The persona he first projected in Maverick in 1957—handsome, charming, genial, a bit of a rogue, mostly a mensch—established Garner as America’s leading television actor. Born James Scott Baumgarner in Norman, Okla., in 1928, he survived an upbringing that was at best knockaround and often, at the hands of a cruel stepmother, abusive. “By the time I was 14, I’d become an independent little bastard,” he says. “Nobody was going to tell me what to do.” The attitude ebbed; the independence remained. As a young man, he played football, migrated to California, flunked out of Hollywood High, spent a semester at the University of Oklahoma, served in the Merchant Marines, won two Purple Hearts in Korea, modeled Jantzen swimsuits, and eventually fell into acting.
Tag: In Memoriam (1-10 of 88)
A spokesman for the family of comedian David Brenner says the Tonight Show favorite has died. He was 78.
Brenner died Saturday afternoon at his home in New York City, said Jeff Abraham, who was Brenner’s publicist. READ FULL STORY
When Marcia Wallace passed away last year after a 28-year battle with breast cancer, fans of The Simpsons mourned the loss of the series’ beloved, wisecracking teacher Edna Krabappel — whom Wallace had voiced for 24 years.
Executive producer Al Jean promised that the character would be retired, and The Simpsons has since paid homage to Wallace in a few brief instances: in a November episode, Bart remembered his teacher in a somber opening chalkboard gag, and a holiday opening credits sequence featured Krabappel sporting angel wings in a blink-and-you’ll-miss-it moment.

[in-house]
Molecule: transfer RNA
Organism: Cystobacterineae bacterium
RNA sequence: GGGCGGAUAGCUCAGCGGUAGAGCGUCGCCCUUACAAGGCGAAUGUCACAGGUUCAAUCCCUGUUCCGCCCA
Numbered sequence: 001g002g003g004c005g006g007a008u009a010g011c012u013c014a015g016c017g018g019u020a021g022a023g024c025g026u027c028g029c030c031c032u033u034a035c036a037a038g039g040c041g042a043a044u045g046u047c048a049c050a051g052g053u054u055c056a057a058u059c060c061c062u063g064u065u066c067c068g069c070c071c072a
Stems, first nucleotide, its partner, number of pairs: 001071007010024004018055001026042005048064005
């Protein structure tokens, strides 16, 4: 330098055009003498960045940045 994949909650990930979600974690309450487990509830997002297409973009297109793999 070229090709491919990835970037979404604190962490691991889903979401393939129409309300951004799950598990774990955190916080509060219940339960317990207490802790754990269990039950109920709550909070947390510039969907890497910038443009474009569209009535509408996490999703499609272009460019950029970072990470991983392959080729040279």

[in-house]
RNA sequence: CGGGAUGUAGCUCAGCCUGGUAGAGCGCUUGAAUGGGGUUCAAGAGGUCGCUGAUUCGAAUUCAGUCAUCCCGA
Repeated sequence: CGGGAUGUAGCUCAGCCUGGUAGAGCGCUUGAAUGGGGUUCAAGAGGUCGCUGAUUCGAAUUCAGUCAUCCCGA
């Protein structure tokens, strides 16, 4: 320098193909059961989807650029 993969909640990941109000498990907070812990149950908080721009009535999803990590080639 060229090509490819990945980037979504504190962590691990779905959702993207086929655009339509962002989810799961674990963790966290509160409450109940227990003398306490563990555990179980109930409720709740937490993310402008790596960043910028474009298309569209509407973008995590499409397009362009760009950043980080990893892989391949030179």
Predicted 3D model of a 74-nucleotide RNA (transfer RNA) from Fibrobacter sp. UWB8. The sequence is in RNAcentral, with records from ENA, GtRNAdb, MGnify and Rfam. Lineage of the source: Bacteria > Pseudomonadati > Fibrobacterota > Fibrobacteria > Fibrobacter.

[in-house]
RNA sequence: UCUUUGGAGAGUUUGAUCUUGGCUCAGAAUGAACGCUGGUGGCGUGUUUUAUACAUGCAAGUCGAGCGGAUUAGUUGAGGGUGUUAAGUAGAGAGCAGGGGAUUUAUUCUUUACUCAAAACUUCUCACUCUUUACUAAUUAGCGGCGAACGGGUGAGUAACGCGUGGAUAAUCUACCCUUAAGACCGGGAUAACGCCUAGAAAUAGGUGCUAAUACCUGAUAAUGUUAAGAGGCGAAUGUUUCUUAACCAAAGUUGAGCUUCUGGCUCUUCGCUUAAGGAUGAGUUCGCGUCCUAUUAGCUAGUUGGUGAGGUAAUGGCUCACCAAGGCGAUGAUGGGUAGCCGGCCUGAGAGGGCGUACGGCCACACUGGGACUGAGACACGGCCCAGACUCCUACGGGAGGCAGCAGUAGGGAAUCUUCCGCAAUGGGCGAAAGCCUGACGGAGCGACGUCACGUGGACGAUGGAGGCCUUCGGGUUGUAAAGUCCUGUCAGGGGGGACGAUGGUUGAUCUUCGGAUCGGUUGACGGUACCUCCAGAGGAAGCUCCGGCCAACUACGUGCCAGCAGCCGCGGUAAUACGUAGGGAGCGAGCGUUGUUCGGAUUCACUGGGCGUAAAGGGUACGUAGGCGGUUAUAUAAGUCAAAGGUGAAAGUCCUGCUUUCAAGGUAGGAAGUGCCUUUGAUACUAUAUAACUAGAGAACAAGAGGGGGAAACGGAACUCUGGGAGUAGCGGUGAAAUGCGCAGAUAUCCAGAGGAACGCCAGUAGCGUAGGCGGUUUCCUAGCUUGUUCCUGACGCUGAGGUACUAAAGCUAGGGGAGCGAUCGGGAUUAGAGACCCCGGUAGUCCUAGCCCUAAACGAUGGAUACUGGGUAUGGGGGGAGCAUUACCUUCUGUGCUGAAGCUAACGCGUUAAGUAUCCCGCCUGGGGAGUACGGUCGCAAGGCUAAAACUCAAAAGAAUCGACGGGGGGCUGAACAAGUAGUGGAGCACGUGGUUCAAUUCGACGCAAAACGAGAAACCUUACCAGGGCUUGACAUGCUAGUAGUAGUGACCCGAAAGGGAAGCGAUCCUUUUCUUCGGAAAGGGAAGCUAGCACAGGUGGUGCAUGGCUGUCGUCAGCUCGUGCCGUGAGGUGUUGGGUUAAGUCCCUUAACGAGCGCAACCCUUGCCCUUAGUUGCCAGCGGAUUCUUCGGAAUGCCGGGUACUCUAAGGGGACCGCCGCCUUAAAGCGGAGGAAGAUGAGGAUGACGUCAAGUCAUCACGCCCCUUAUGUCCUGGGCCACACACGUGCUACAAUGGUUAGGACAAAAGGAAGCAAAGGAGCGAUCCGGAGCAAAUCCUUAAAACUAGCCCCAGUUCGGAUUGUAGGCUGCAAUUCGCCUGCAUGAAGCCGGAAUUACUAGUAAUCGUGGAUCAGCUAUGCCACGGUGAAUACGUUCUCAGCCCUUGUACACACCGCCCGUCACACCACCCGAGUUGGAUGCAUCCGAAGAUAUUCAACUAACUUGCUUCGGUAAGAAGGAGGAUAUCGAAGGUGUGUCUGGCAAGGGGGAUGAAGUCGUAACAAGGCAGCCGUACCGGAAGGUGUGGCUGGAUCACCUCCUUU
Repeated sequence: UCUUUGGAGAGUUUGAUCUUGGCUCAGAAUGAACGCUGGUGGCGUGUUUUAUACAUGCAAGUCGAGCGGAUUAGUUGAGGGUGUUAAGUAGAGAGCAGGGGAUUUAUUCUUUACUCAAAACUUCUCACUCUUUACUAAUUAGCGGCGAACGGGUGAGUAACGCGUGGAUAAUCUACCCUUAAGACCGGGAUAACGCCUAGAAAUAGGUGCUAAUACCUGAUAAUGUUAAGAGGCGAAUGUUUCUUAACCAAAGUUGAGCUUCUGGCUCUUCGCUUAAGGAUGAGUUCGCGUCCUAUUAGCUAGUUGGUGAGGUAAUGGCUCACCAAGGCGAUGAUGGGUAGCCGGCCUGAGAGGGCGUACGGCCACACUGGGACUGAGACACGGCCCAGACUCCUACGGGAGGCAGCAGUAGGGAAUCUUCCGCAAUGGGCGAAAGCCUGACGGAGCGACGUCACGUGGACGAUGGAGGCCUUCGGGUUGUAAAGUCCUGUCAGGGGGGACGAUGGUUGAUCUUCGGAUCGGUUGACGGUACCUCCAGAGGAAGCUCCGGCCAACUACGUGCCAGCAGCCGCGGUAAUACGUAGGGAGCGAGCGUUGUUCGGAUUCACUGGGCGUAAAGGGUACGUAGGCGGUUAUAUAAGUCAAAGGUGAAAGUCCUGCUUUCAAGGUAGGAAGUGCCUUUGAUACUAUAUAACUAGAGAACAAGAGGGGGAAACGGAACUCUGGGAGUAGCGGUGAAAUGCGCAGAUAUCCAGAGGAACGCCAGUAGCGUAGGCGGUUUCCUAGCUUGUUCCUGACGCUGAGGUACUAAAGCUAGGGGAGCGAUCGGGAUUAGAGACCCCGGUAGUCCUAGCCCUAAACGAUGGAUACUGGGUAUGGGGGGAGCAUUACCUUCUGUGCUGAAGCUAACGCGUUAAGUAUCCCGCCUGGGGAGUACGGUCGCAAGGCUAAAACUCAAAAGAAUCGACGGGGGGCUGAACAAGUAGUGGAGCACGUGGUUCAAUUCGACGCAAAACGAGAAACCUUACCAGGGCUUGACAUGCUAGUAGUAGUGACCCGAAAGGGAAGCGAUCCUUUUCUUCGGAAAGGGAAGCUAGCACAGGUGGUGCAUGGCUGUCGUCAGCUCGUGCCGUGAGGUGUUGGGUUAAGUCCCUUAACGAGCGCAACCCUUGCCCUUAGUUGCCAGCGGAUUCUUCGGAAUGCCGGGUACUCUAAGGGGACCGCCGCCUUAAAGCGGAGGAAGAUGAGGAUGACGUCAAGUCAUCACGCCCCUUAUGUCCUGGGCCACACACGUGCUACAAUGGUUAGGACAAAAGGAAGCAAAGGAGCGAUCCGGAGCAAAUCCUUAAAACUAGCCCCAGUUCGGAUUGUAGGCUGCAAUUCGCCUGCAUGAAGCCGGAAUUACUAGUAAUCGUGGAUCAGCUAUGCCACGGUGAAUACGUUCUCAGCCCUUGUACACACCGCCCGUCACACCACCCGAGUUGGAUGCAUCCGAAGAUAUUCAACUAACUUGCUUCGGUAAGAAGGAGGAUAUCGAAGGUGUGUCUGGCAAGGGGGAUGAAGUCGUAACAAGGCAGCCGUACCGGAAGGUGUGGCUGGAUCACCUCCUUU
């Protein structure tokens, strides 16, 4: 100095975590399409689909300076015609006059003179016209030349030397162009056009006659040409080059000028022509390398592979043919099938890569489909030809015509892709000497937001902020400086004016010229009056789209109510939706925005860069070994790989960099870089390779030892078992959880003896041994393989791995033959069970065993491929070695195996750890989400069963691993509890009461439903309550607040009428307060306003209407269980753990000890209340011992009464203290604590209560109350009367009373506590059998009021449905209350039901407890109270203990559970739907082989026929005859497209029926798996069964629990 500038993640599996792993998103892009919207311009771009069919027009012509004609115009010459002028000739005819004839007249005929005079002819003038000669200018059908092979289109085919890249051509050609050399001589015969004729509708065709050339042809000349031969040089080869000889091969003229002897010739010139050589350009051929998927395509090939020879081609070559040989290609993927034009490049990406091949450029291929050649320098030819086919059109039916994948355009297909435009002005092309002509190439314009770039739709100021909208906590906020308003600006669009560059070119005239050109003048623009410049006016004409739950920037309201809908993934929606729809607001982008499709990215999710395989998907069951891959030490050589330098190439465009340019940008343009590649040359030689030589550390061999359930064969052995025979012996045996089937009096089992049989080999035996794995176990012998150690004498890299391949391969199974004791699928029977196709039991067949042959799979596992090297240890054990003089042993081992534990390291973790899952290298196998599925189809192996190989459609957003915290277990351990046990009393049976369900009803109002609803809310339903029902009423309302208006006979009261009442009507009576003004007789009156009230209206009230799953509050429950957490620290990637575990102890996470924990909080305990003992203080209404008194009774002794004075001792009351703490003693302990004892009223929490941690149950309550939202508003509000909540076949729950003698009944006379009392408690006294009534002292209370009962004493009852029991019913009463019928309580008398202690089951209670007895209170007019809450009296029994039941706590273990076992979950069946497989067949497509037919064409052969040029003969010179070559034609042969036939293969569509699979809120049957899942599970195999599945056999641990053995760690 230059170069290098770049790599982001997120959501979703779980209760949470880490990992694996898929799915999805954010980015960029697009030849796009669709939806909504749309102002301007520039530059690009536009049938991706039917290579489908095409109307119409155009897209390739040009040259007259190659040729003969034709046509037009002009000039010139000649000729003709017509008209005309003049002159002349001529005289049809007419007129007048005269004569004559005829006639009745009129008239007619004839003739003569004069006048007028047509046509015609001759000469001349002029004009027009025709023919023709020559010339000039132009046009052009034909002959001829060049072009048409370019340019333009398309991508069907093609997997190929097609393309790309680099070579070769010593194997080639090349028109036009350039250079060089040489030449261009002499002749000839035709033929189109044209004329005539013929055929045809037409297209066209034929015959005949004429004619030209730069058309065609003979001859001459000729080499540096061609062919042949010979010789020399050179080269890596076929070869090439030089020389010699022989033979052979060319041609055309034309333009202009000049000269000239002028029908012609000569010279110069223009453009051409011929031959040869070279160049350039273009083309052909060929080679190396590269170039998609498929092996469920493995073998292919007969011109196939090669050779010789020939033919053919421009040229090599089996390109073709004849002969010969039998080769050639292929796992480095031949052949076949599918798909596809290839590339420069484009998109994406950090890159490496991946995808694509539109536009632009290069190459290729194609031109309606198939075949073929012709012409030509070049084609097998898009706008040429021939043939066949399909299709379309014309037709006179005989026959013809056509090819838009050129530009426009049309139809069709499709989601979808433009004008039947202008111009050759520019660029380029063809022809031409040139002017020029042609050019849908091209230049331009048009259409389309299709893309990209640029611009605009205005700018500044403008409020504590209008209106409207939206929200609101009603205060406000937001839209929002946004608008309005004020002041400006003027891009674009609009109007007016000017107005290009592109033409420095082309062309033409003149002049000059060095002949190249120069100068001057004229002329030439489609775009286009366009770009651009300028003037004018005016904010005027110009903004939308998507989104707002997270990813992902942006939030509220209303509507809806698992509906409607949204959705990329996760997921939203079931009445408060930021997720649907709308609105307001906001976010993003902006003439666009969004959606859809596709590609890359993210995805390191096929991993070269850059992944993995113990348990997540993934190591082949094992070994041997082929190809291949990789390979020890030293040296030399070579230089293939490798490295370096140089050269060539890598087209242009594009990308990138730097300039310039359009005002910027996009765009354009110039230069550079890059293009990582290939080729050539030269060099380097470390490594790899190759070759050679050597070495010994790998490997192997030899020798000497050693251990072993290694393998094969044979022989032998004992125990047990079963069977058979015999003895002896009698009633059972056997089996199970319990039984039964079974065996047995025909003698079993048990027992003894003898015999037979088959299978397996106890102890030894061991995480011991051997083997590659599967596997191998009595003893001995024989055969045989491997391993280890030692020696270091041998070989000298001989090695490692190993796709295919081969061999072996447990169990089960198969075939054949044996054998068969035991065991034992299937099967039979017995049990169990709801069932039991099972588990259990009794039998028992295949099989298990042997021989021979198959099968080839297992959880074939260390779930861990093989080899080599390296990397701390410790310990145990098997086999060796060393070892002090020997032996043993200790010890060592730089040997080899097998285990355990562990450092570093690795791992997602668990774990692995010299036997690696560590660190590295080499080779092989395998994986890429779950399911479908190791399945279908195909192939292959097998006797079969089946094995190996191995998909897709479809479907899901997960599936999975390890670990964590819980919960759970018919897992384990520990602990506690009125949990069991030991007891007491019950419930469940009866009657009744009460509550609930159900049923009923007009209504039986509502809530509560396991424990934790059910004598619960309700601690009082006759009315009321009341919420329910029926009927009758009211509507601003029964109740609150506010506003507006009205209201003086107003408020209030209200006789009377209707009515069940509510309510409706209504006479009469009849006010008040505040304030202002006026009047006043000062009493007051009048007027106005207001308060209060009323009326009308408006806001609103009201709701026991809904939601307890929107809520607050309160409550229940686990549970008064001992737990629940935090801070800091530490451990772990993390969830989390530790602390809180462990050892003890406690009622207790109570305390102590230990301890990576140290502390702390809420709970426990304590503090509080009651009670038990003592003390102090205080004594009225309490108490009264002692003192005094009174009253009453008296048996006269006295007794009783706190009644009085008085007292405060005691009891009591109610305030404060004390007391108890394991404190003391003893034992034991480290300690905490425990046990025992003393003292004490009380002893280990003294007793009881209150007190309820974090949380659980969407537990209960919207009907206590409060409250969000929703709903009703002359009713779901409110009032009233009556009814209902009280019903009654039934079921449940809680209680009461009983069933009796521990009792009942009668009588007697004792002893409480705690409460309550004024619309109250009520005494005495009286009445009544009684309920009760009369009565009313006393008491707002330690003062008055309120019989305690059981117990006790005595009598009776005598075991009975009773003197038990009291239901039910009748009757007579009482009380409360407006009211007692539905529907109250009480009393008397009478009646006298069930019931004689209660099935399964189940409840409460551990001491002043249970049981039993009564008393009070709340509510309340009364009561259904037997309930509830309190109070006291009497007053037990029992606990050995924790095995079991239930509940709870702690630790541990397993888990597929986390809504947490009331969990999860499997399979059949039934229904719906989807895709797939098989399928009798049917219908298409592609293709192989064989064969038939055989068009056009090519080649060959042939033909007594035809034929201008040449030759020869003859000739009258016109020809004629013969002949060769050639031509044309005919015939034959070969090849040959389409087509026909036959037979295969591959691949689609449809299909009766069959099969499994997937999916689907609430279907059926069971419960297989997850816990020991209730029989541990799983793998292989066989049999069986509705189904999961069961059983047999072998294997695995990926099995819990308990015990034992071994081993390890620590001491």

But at the end of the March 10 episode “The Man Who Grew Too Much,” the show dedicated its tag to what appears to be Mrs. Krabappel’s final appearance. The scene finds Ned Flanders — who married Bart’s perennial fourth grade teacher in a 2012 episode — wearing a black armband and tenderly remembering his late wife. And naturally, we hear her signature laugh echo one last time.
Veteran TV journalist Garrick Utley, whose far-ranging career included anchoring duties as well as reporting from more than 70 countries, has died of cancer at 74, NBC said Friday.
Utley began at NBC News in 1963, and for three decades handled a wide variety of assignments. Early on, he reported from Vietnam on the escalating conflict. In later years, he moderated Meet the Press. READ FULL STORY
Mary Grace Canfield, a veteran character actress who played handywoman Ralph Monroe on the television show Green Acres, has died. She was 89.
Her daughter, Phoebe Alexiades, says Canfield died of lung cancer on Saturday at a hospice in the California coastal town of Santa Barbara. READ FULL STORY
Actor Ralph Waite died Thursday at the age of 85, and though he was best known for for his portrayal of stalwart father figure John Walton on The Waltons, which ran from 1971-81, in recent years, he had recurring roles on Bones, NCIS, and Days of Our Lives. And after news of Waite’s passing, cast and producers from those shows honored the actor. READ FULL STORY
Sid Caesar, at once one of the greatest improvisors and one of the most rigorous sketch-comedy artists in television history, has died at the age of 91. His friend Larry King revealed Caesar’s passing Wednesday on Twitter.
Caesar was a modest dynamo, a man who disappeared into his comedy as though it was his escape from reality. A New York-born nightclub performer, he helped to usher in the dawn of the TV revolution. His 90-minute Saturday night variety program, Your Show of Shows, premiered in 1950. The live broadcast became a hit that lasted four years and immediately morphed into Caesar’s Hour, from 1954 to 1957. Eddy Friedfeld